Could someone explain the drawbacks of this option collar strategy on PPL? It looks to me that there is minimum risk. I use Robinhood for my trades and pay no commissions/fees.

  • Buy 100 shares for $2,587
  • Buy a Jan 21, 2022 $25 put for $435
  • Sell a Jan 21, 2022 $25 call for $360

If I understand this correctly, I can only lose $162, right?

  • -$2,587 -$435 +$360 +$2,500

PPL pays a quarterly dividend of about $0.413 per share. If PPL is above $25 at expiration the put will expire worthless and the $25 call will exercised. Including 6 dividends, the profit will be:

  • -$2,587 -$435 +$360 +(6 * $.413 * 100) +$2,500 = $85.80

Earning 2.3% per year doesn't look like much but it is better than what some CDs or banks offer. I understand the risk of dividends being cut, inflation and that the call owner can decide to purchase the shares before the expiration date (which is hard to do with Robinhood). Are there other risks with this strategy?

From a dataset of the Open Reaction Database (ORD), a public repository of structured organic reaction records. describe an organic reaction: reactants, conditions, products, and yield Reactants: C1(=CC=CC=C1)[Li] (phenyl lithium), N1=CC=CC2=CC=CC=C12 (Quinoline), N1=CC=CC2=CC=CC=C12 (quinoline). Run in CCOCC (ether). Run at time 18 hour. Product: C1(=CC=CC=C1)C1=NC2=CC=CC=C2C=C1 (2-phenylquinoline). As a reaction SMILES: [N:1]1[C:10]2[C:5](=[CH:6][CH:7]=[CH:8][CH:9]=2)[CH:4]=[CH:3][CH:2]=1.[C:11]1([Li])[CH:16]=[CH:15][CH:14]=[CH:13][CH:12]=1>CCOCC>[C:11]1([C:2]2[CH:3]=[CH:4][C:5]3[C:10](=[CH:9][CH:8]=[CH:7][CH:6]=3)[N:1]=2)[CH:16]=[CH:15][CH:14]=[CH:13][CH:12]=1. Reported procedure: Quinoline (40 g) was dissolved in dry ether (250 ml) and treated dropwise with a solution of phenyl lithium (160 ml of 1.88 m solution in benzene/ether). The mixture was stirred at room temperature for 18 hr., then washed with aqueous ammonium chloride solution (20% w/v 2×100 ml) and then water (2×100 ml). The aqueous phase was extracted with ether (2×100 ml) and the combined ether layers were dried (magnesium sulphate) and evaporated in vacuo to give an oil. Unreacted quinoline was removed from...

1 Answer 1


A collar involves using options with different strike prices. Your strike prices are the same and therefore it is technically an arbitrage strategy called a conversion.

Yes, -$162 is the maximum loss. However, it is highly unlikely that you will collect all of the dividends (possibly none) if PPL rises because your in-the-money short calls will be exercised early and you will be assigned, locking in some or all of the potential loss of $162.

  • Thank you again Bob! I wonder what strategy you use when you trade? I am all about minimizing risk. Any suggestion? I used to invest high risk because I just bought stocks and ETFs without collateral or stop orders, but now that I know about options I am realizing how I can protect my portfolio while squeezing a bit more money.
    – lgalico
    Commented Jul 6, 2020 at 20:58
  • As it turns out, I use the collar strategy on most of my large equity positions (note that a long stock collar is synthetically equivalent to a vertical spread). My objective is modest growth with limited risk (I leave the tails to others). For stocks that I wish to own despite a collapse (see the Feb/Mar drop), I defend by rolling the long puts down, sometimes pyramiding them and sometimes rolling the short calls down. Because of this, I currently own several large cap stocks that have lost 1/3 to 1/2 their value but I my account value hasn't been dinged. Risk management is options 201 ;->) Commented Jul 6, 2020 at 21:23
  • Got it, Thanks for the input. so far I am down about $400 since I started trading options but learning a lot from this.
    – lgalico
    Commented Jul 8, 2020 at 14:07

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